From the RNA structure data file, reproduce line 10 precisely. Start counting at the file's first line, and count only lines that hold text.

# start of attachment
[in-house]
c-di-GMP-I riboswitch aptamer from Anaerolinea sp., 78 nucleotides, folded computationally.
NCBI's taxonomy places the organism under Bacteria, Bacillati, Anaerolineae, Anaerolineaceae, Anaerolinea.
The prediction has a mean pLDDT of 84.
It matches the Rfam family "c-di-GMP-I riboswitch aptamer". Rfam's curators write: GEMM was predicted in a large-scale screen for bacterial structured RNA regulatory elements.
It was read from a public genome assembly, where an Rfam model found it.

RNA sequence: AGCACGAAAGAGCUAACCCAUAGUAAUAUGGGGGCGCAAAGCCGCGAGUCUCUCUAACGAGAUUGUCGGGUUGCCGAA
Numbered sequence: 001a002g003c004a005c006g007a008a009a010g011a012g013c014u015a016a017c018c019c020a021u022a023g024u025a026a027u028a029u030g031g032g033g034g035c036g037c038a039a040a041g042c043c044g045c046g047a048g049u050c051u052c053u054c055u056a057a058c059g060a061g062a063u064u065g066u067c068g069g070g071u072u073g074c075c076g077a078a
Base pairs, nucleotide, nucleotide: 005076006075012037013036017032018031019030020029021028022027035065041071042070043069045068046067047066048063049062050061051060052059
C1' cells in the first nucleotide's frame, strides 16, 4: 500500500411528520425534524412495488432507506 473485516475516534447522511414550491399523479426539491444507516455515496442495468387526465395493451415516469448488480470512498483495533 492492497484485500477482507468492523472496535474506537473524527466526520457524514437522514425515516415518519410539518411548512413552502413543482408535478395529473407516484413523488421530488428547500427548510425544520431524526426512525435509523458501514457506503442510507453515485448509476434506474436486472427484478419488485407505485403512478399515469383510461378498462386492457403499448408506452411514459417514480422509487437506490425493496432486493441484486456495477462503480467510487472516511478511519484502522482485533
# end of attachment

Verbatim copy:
C1' cells in the first nucleotide's frame, strides 16, 4: 500500500411528520425534524412495488432507506 473485516475516534447522511414550491399523479426539491444507516455515496442495468387526465395493451415516469448488480470512498483495533 492492497484485500477482507468492523472496535474506537473524527466526520457524514437522514425515516415518519410539518411548512413552502413543482408535478395529473407516484413523488421530488428547500427548510425544520431524526426512525435509523458501514457506503442510507453515485448509476434506474436486472427484478419488485407505485403512478399515469383510461378498462386492457403499448408506452411514459417514480422509487437506490425493496432486493441484486456495477462503480467510487472516511478511519484502522482485533